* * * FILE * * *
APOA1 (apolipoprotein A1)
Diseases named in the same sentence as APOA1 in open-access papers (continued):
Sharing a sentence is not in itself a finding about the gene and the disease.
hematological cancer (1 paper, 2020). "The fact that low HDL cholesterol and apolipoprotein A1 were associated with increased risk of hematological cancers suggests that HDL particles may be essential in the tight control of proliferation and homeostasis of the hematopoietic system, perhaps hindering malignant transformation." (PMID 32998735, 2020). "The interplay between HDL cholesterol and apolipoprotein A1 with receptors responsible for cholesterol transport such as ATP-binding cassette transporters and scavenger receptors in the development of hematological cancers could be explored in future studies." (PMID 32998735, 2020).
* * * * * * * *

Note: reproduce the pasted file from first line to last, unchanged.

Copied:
APOA1 (apolipoprotein A1)
Diseases named in the same sentence as APOA1 in open-access papers (continued):
Sharing a sentence is not in itself a finding about the gene and the disease.
hematological cancer (1 paper, 2020). "The fact that low HDL cholesterol and apolipoprotein A1 were associated with increased risk of hematological cancers suggests that HDL particles may be essential in the tight control of proliferation and homeostasis of the hematopoietic system, perhaps hindering malignant transformation." (PMID 32998735, 2020). "The interplay between HDL cholesterol and apolipoprotein A1 with receptors responsible for cholesterol transport such as ATP-binding cassette transporters and scavenger receptors in the development of hematological cancers could be explored in future studies." (PMID 32998735, 2020).